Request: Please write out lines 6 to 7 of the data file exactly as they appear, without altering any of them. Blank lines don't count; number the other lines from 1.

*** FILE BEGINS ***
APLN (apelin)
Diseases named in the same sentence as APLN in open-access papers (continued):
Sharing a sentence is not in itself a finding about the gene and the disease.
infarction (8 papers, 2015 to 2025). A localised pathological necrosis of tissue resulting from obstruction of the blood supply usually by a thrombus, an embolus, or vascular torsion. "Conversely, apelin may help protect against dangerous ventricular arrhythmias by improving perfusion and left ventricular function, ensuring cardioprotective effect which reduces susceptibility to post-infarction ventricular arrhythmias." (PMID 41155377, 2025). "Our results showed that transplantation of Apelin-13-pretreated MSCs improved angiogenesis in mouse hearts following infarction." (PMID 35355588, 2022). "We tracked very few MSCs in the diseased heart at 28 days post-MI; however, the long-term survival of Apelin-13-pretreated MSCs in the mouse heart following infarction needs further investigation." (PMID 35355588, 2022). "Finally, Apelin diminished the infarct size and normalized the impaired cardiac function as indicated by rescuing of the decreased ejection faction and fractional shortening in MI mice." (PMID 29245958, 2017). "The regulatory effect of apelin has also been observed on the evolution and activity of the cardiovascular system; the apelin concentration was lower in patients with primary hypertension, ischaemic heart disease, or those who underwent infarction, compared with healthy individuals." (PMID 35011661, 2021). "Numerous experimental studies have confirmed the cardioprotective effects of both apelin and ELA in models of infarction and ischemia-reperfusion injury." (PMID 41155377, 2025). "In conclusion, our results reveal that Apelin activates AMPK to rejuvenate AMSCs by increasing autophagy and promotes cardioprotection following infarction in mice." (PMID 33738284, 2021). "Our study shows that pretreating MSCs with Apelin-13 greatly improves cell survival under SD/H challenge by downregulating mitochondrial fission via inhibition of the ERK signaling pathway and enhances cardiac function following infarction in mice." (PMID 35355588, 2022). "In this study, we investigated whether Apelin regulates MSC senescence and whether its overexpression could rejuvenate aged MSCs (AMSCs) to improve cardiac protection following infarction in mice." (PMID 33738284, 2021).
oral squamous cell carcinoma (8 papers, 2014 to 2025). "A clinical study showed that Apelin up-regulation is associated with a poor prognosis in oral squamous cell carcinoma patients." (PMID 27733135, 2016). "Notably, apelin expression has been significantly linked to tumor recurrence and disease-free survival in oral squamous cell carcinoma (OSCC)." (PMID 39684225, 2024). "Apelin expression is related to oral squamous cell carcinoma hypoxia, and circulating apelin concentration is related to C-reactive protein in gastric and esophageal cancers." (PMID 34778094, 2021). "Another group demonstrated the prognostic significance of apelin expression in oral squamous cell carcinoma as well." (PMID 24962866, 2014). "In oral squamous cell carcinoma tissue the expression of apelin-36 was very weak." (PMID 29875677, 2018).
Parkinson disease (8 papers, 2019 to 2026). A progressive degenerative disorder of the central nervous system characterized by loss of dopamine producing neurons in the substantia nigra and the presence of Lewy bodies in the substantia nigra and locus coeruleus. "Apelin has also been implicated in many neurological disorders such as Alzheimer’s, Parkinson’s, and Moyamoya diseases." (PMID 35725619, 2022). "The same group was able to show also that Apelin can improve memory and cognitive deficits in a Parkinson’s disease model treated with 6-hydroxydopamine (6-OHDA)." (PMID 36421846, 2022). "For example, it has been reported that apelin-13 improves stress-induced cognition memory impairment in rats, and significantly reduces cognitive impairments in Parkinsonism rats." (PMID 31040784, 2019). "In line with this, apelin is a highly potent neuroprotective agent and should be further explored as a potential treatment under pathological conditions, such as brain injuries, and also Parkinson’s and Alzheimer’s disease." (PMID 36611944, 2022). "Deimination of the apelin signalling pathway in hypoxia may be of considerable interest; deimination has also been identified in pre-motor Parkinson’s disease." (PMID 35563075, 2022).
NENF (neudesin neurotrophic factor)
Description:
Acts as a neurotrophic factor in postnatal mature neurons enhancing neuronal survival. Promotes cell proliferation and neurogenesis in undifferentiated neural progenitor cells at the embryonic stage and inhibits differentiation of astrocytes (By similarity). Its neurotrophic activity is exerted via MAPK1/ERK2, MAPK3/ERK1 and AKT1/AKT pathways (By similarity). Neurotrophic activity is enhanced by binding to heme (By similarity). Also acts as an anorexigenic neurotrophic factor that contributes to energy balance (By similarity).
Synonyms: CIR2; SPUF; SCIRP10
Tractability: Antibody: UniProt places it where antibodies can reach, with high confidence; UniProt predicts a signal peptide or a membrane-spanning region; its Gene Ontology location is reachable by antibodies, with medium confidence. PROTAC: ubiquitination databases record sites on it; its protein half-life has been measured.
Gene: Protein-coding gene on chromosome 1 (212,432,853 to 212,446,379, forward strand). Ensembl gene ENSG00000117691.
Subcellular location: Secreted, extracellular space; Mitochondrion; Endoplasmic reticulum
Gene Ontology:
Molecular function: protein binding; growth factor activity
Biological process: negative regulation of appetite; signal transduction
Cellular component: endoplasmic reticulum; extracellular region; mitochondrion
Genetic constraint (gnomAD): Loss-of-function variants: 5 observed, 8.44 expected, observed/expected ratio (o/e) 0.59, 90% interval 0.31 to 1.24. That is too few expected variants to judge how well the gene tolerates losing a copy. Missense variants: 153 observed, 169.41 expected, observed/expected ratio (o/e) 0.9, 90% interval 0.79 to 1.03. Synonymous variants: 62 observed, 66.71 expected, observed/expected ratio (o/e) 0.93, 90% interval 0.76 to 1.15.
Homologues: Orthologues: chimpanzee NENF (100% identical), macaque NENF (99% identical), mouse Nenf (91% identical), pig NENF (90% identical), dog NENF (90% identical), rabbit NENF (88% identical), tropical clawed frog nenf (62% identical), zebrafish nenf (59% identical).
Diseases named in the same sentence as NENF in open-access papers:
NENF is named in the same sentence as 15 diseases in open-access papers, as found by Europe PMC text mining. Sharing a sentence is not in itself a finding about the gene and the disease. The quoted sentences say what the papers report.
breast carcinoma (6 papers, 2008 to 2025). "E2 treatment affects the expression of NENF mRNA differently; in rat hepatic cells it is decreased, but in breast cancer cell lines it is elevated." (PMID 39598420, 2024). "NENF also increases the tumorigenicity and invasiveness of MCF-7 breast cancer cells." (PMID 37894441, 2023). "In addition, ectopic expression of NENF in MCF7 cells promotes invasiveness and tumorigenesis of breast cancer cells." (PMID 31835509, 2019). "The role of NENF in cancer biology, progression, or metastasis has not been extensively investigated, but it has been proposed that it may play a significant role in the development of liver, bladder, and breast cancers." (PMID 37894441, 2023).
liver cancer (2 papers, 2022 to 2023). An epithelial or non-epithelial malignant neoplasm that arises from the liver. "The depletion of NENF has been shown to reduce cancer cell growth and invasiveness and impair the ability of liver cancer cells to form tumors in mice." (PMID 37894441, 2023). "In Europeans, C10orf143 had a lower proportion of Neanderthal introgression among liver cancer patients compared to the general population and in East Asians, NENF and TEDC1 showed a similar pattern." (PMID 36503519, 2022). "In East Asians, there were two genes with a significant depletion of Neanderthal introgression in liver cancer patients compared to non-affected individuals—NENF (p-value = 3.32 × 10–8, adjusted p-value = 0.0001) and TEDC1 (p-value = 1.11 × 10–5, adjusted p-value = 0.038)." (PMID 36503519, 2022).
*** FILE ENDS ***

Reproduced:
Parkinson disease (8 papers, 2019 to 2026). A progressive degenerative disorder of the central nervous system characterized by loss of dopamine producing neurons in the substantia nigra and the presence of Lewy bodies in the substantia nigra and locus coeruleus. "Apelin has also been implicated in many neurological disorders such as Alzheimer’s, Parkinson’s, and Moyamoya diseases." (PMID 35725619, 2022). "The same group was able to show also that Apelin can improve memory and cognitive deficits in a Parkinson’s disease model treated with 6-hydroxydopamine (6-OHDA)." (PMID 36421846, 2022). "For example, it has been reported that apelin-13 improves stress-induced cognition memory impairment in rats, and significantly reduces cognitive impairments in Parkinsonism rats." (PMID 31040784, 2019). "In line with this, apelin is a highly potent neuroprotective agent and should be further explored as a potential treatment under pathological conditions, such as brain injuries, and also Parkinson’s and Alzheimer’s disease." (PMID 36611944, 2022). "Deimination of the apelin signalling pathway in hypoxia may be of considerable interest; deimination has also been identified in pre-motor Parkinson’s disease." (PMID 35563075, 2022).
NENF (neudesin neurotrophic factor)